St. Louis man indicted for voting twice -- once in Missouri, once in Illinois -- in '08
This article first appeared in the St. Louis Beacon, May 19, 2010 - The U.S. Attorney's office has indicted a St. Louis man for illegally voting twice -- in Missouri and Illinois -- in the 2008 election.
The man is identified of Tarrell Campbell, 34, who federal authorities note "voted under his own name in both states."
Campbell was indicted by a federal grand jury on one felony count of voter fraud and is slated to appear in court sometime this week, authorities said.
If convicted, he faces a maximum penalty of five years in prison and/or a fine of up to $10,000.
According to authorities, "this case was investigated by the Federal Bureau of Investigation...The matter was referred to the U.S. attorney's office by the St. Louis city Board of Elections."
Scott Leiendecker, the board's Republican elections director, said in a statement this morning: "Open, fair and honest elections are central to our democracy; we will continue to vigorously investigate any and all allegations of election fraud to protect the voters in St. Louis City. The board believes that one dishonest vote cancels the vote of an honest voter."
Later, in an interview, Leiendecker said that Campbell's dual votes were detected when the city ran a check of its 2008 voters with those in neighboring jurisdictions, including Illinois. Campbell was among seven suspected double-voters referred to the FBI. Leiendecker said several had turned to be simple clerical errors, but others may still be under investigation.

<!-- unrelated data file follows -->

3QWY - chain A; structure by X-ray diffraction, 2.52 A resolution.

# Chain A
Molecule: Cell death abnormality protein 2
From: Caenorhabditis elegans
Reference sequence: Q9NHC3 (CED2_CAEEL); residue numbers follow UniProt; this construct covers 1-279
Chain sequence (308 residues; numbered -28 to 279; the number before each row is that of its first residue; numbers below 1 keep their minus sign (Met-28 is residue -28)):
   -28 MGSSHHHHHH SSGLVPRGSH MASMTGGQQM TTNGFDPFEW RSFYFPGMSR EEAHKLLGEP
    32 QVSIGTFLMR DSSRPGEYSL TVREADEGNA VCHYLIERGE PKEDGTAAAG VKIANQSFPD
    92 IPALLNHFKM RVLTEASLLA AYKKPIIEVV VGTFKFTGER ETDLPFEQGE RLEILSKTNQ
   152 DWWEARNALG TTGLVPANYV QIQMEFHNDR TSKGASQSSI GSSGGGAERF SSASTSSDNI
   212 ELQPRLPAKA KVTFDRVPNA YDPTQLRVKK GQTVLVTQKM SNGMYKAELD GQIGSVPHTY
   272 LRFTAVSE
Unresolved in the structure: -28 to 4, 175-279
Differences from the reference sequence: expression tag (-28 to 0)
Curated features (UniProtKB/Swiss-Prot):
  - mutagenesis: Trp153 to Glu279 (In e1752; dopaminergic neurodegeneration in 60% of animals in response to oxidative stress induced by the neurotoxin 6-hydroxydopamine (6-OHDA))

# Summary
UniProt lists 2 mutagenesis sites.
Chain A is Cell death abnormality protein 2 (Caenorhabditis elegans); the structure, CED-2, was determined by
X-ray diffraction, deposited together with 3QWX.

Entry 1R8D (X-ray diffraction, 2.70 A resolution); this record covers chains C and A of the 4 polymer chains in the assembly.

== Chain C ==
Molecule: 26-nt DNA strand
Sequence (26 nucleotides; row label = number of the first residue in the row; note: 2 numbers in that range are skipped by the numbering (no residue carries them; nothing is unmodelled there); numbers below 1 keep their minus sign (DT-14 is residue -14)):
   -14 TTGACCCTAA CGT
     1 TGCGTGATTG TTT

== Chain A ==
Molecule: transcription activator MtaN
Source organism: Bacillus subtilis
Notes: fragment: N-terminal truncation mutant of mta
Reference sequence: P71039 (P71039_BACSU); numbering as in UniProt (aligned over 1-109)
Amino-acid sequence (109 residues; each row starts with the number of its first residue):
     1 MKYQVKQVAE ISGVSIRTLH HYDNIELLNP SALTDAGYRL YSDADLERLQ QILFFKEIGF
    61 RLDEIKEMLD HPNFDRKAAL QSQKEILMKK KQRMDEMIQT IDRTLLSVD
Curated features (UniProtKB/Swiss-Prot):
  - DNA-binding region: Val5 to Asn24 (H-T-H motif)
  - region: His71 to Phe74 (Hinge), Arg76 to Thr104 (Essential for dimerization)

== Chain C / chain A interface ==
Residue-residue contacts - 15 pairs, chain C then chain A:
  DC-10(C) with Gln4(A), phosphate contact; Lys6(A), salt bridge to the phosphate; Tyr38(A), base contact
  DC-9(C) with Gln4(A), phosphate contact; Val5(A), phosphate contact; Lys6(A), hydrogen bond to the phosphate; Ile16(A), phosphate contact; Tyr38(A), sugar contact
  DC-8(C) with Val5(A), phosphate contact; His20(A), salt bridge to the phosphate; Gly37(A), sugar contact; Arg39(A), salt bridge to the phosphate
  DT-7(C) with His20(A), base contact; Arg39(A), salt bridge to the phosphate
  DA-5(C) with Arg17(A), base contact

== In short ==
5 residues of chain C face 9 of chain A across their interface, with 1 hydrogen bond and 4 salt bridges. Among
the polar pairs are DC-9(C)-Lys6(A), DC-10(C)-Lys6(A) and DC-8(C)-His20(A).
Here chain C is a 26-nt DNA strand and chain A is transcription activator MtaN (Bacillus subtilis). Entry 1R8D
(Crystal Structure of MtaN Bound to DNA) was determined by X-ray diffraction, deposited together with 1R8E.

The city Election Board is about to turn over to federal authorities roughly 30 voters suspected of casting ballots from vacant lots, Leiendecker said. He and other board employees checked out each lot, Leiendecker added.
Could Campbell's dual votes been stopped by state requirements requiring a photo ID? Leiendecker said he believed such a requirement, if mandated in both Illinois and Missouri, "could be a deterrent'' since Campbell would have needed to acquire photo IDs in both states.
But that's assuming Campbell voted in person at the polls, and not by absentee votes. In that case, Leiendecker acknowledged, photo ID requirements would not have made any difference -- since photo IDs are not required for absentee ballots.